But I also wonder why it is so important that we give children screens to occupy their attention, rather than other things (toys, books, puzzles, etc). How did we distract kids prior to the iPhone? I can only speak from my own experience, but we’ve found that getting a toddler excited about just about any toy or book does the trick just as well as a screen. This may very well change as kids age, and it may not be as easy with 2nd, 3rd, etc children, who see older kids with their own screens. And full disclosure: my kid goes to daycare on a regular basis, which certainly cuts down on the hours that need to be filled.
I’m just surprised at how frequently screens are presented as the option for entertaining children, as opposed to one of several options, most of which are less expensive and last longer.
4. It’s ok for kids to be bored
Just writing this makes me feel like a curmudgeon. Raise your hand if you remember spending what felt like hours waiting for your parents or siblings go back-to-school shopping, or get a haircut, or go to band practice. Your head did not explode from the boredom. It might have even been good for you. You turned out ok. So will our kids. Louis C.K. has a similar take on this. Jump to the 0:54 mark. (some strong language).
4. Model good behaviours
This one is really hard. Sometimes kids get up at 5am, and you are exhausted, and you just desperately want to watch hockey highlights on your iPad while your kid eats. Or read Slate on your phone. Or respond to emails. I get it. I’ve done it. But try not to.
I’ve recently made an effort to buy more actual physical books and magazines, so that I can spend more time reading those, rather than spend my time on a screen. It’s working well so far. The nice thing about physical books/magazines is that when you are using them, people know what you are doing. If I’m reading a magazine at my in-laws over Christmas, they can see that I’m reading a magazine. If I’m on an iPad, I could be reading, or sending a message to a friend, or doing work. That doesn’t sound that important, but I think it’s reassuring to people for some reason.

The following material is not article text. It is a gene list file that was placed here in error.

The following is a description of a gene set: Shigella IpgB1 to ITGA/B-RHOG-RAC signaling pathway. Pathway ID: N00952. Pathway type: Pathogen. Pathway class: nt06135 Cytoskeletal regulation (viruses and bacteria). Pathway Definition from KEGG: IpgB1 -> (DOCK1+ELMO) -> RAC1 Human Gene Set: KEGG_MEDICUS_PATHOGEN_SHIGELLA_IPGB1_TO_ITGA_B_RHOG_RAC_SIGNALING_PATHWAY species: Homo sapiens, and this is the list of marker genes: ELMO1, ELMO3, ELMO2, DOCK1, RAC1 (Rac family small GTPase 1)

One caveat here is that I think it matters much more that you model good behaviours once kids are >8-9 months of age, and start to actually understand what they are looking at. I don’t think an infant is going to notice if their mother is watching Netflix while nursing in the middle of the night. But I know that my toddler will notice if I’m on Twitter instead of playing with him.
5. Make screen time family time
We haven’t really gotten to this point yet, but it’s our long term plan. At some point our son will be old enough that he will want to watch TV shows, sports, movies, etc. When that happens, we want to make the screen time a collective experience. I still like watching hockey games with my Dad when I’m at home for the holidays, because it’s something we can do together. I think there is some legitimate value to that type of screen-based experience.
6. Don’t buy screens for young children
It’s a bit terrifying to see how many screen-based toys are being created for young children. Kids will have plenty of time to develop their computer/media literacy when they are older. Toddlers don’t need a tablet-mounted exercise bike.
7. Send your kids outside to play (without a screen)
Not everyone has access to a safe outdoor space to play. But if you do, send your kids there as much as possible. Outdoor play is naturally more active than indoor play, and kids really like it. And it tires them out, so they sleep better. It’s just a really, really good idea.
Featured image by bradleypjohnson.